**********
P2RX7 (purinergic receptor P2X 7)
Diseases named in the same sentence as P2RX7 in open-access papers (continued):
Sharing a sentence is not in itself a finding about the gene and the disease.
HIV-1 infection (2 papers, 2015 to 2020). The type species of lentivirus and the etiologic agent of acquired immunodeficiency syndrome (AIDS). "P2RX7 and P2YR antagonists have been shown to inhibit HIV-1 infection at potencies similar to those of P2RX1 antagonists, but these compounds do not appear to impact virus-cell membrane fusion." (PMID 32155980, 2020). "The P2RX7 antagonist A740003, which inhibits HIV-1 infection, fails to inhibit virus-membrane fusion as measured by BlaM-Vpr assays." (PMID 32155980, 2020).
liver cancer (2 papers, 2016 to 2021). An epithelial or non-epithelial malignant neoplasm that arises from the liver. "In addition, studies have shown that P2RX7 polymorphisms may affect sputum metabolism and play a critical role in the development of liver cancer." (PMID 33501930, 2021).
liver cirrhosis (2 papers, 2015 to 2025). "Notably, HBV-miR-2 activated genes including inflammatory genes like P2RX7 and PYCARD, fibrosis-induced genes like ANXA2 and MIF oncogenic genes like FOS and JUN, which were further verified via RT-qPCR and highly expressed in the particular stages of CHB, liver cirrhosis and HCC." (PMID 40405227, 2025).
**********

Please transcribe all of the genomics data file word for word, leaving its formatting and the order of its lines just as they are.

P2RX7 (purinergic receptor P2X 7)
Diseases named in the same sentence as P2RX7 in open-access papers (continued):
Sharing a sentence is not in itself a finding about the gene and the disease.
HIV-1 infection (2 papers, 2015 to 2020). The type species of lentivirus and the etiologic agent of acquired immunodeficiency syndrome (AIDS). "P2RX7 and P2YR antagonists have been shown to inhibit HIV-1 infection at potencies similar to those of P2RX1 antagonists, but these compounds do not appear to impact virus-cell membrane fusion." (PMID 32155980, 2020). "The P2RX7 antagonist A740003, which inhibits HIV-1 infection, fails to inhibit virus-membrane fusion as measured by BlaM-Vpr assays." (PMID 32155980, 2020).
liver cancer (2 papers, 2016 to 2021). An epithelial or non-epithelial malignant neoplasm that arises from the liver. "In addition, studies have shown that P2RX7 polymorphisms may affect sputum metabolism and play a critical role in the development of liver cancer." (PMID 33501930, 2021).
liver cirrhosis (2 papers, 2015 to 2025). "Notably, HBV-miR-2 activated genes including inflammatory genes like P2RX7 and PYCARD, fibrosis-induced genes like ANXA2 and MIF oncogenic genes like FOS and JUN, which were further verified via RT-qPCR and highly expressed in the particular stages of CHB, liver cirrhosis and HCC." (PMID 40405227, 2025).